Reform Humanae vitae now German bishop urges Rome
by Timothy Elphick CHURCH teaching on birth control is being ignored by the faithful and needs to be revised, the head of the German Catholic bishops' conference has claimed.
In an interview with the German magazine Quick this week Bishop Karl Lehmann of Mainz said it was an unfortunate fact that in the modern world many Catholics "do not take much notice" of Vatican strictures banning the use of artificial contraception. And while a general consensus existed among Catholics that what the Holy See had to say on the importance of "responsible parenthood" was right, a significant number could not agree with the church over
proper methods of birth control.
"For many the real point of conflict with the church is the ban on the pill in the 1968 encyclical on birth control, Humanae vitae," Bishop Lehmann stressed.
Pope Paul VI's Humanae vitae condemned the use of all artificial methods of contraception, allowing only natural family planning dependent on monitoring fertility cycles of the female partner. Pope John Paul 11 has consistently upheld Humanae vitae, despite strong calls for a less dogmatic approach from influential Catholics in documents such as the January 1989 Cologne Declaration by 163 north European theologians.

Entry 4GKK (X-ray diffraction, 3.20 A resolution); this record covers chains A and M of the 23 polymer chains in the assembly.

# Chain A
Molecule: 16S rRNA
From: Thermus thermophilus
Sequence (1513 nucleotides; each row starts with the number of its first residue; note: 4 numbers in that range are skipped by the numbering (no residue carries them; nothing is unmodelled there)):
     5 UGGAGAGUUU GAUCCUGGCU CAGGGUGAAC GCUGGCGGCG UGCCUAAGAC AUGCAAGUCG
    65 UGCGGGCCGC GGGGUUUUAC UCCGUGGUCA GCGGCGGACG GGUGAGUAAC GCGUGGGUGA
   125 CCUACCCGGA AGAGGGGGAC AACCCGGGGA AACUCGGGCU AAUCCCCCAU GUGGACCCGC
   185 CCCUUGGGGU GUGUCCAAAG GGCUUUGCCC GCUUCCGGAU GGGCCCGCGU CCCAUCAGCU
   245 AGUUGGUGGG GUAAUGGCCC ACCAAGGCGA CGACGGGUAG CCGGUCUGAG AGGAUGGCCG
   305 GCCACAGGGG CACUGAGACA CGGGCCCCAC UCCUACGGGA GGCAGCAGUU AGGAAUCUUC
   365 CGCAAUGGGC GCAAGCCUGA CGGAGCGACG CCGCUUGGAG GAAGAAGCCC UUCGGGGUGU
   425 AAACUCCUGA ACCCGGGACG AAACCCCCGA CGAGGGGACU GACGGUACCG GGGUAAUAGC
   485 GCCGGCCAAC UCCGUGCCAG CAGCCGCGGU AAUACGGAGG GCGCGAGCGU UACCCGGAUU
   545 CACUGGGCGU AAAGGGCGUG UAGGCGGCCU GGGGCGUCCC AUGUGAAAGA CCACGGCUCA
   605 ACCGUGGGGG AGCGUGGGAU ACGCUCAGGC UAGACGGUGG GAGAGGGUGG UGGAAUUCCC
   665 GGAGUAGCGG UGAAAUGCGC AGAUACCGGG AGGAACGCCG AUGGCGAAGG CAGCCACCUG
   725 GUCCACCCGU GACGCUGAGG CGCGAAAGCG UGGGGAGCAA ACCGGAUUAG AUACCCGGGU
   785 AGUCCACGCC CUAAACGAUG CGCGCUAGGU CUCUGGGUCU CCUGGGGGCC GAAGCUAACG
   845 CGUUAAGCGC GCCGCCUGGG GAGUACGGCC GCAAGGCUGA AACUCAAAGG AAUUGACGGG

"A majority of Catholics, even those who form the solid core in the parishes, act differently from the church's teaching. And they do so having consulted their consciences," said Bishop Lehmann. German bishops did not question the authority of the church's position or doubt that it was wrong. "It is not, as many believe, fundamentally wrong. But obviously it is difficult to make it acceptable in the heads, hearts and and consciences of many believers," he said.
"Perhaps now a thorough rethinking has become necessary. There is undoubtedly conflict within the church over the issue and it cannot be talked away," Bishop Lehmann said.
"The Pope wants to stop the discussion before it starts and says a firm "no" to artificial contraception. He is not concerned with the consequences of such a stance — for example what happens if people take the pill anyway," he said.
And Bishop Lehmann pointed out that members of the German episcopal conference "without wanting to pre-judge the question of the church's teaching see more clearly the real life situations and the pain it causes for the people".
The 1989 Cologne Declaration, signed by leading churchmen including Fr Edward Schillebeeckx and Professor Hans Kung, attacked papal attitudes on birth control as well as Vatican attitudes to theology and procedures for nominating bishops to sees.